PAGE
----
The plan for solving the garbage problem in Russia – with dumps growing to the skies and overcrowded landfills that have long since exhausted their capacity – suddenly hung in the air.
The Russian government rejected the mega-project of the state corporation Rostec and VEB for the construction of 25 waste incineration plants throughout the country.
Deputy Prime Minister Viktoria Abramchenko, who oversees ecology, gave a turn from the gate to Sergei Chemezov and Igor Shuvalov.
Backward by the standards of Europe, where waste incineration is abandoned in favor of recycling, the Rostec project was initially estimated at 600 billion rubles. But in two years of preparation of the estimate and calculations, its cost has more than doubled and already reaches 1.3 trillion rubles.
As a result, the project became “platinum”, and in its current form “is definitely not supported,” Abramchenko said following a meeting in the Cabinet.
It was assumed that by burning 14.6 million tons of garbage, the Rostec plants would generate 1.5 GW of electricity annually, which would be sold to the market at a “green” tariff.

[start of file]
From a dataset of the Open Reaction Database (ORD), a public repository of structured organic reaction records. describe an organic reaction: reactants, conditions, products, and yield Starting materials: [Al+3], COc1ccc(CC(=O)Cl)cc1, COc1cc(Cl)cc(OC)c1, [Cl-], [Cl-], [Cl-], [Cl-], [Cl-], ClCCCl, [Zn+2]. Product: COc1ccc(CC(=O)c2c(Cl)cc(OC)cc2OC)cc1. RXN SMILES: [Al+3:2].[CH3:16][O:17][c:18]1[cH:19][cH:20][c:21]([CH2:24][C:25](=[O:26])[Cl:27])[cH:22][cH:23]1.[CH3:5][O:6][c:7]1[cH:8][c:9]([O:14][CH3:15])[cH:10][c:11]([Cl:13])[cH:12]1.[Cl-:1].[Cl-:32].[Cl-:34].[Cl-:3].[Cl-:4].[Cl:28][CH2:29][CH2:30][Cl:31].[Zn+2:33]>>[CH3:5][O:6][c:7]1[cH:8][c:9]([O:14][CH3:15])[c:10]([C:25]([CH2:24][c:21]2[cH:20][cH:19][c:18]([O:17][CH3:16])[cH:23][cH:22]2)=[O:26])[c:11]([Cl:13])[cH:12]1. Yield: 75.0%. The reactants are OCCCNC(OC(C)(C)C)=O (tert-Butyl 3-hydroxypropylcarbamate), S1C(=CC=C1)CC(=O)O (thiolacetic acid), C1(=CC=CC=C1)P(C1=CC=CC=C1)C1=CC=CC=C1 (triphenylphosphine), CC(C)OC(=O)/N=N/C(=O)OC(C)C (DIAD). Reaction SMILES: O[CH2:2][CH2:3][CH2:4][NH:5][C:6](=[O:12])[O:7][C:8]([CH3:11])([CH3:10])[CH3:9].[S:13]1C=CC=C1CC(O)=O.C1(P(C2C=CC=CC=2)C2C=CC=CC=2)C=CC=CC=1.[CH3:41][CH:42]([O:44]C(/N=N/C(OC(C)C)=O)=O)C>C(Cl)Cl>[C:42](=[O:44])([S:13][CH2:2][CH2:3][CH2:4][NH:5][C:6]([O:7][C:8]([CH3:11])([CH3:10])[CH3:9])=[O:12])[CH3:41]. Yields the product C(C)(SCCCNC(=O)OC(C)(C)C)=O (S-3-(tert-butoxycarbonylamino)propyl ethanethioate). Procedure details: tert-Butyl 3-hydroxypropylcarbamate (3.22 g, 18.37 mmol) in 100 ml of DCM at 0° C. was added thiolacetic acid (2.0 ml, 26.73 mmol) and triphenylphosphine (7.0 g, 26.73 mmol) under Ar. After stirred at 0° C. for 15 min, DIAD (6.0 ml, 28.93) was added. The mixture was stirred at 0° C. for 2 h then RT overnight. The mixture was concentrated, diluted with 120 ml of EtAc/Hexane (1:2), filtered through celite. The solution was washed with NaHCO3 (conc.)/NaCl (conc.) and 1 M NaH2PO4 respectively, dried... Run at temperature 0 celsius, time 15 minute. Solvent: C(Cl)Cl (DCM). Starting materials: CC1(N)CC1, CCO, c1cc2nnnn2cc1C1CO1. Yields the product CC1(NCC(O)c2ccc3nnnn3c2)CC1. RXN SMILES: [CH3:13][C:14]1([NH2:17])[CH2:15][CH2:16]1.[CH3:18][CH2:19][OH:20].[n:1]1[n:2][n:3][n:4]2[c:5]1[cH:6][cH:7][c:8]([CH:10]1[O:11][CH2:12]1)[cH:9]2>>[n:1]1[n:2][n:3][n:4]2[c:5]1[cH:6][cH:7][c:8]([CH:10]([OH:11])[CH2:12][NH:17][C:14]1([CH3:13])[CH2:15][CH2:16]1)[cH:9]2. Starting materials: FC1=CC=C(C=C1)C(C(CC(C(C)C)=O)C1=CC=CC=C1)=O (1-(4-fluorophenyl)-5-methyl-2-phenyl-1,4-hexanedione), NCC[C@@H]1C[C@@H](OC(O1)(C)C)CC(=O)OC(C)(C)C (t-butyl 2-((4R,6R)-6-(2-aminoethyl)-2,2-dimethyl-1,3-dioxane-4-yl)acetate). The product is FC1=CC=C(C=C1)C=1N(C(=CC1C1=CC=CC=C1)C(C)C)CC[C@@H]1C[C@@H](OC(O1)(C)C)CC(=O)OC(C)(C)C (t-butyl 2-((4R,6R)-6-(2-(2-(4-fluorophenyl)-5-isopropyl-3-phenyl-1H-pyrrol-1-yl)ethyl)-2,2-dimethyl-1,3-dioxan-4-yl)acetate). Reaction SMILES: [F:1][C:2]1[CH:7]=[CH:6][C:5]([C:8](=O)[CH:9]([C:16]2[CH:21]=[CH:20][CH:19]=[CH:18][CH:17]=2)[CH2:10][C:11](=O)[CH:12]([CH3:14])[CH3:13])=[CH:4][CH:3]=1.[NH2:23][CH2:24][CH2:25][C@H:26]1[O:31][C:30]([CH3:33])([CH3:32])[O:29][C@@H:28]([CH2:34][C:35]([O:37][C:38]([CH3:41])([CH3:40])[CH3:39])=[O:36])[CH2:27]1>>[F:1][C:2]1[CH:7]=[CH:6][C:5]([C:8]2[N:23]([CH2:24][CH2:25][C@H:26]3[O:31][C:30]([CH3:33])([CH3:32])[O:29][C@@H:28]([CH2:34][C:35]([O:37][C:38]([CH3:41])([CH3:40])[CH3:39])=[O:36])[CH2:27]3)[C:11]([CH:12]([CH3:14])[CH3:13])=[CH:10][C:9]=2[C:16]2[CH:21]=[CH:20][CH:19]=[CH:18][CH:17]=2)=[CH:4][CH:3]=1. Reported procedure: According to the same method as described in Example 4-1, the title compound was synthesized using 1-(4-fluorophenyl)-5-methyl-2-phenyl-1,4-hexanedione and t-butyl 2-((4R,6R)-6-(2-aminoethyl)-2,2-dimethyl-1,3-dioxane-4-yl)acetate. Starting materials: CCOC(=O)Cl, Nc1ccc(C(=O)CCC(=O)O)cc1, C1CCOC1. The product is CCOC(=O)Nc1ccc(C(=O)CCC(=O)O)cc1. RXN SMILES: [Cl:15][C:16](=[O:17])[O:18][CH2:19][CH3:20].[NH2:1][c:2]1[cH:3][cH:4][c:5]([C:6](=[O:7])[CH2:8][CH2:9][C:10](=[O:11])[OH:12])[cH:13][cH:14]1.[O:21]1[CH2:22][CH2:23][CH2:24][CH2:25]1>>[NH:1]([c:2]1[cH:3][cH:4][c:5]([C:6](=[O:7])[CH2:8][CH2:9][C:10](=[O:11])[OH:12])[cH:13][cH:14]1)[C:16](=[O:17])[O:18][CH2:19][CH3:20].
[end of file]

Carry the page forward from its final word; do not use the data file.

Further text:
For the construction of the plants, Rostec and VEB asked for 320 billion rubles from the federal budget, and for them to function they proposed to introduce an “eco-collection” for the disposal of packaging from manufacturers and importers of goods. But the Ministry of Finance opposed it, proposing to build factories by increasing tariffs for the population, a source familiar with the discussion told RBC.
The government is beginning to question the idea of incinerating waste. The Cabinet of Ministers insists on a cyclical system (waste recycling) that does not create waste, Abramchenko’s press service told RIA Novosti. “Why do we need expensive electricity and gold waste?” – the Deputy Prime Minister wonders.
Be that as it may, Rostec is already building five waste incineration plants in the Moscow region (in the Voskresensky, Naro-Fominsk, Solnechnogorsk and Bogorodsky districts) and Kazan.
The construction of another 25 plants was planned to begin in 2024, and to be completed in the 2030s. The goal is to halve the volume of garbage taken to landfills, Abramchenko said in January.
The government has no time to think. In 32 regions, the capacity of landfills will be exhausted by 2024, and in 17 of them – by 2022, the Accounts Chamber warned in September.
The situation is close to “close to critical”, wrote the auditors of the joint venture, since “most regions simply do not have the opportunity to create new landfills.”
Now in Russia there are 8,323 landfills, of which 916 are located within urban districts.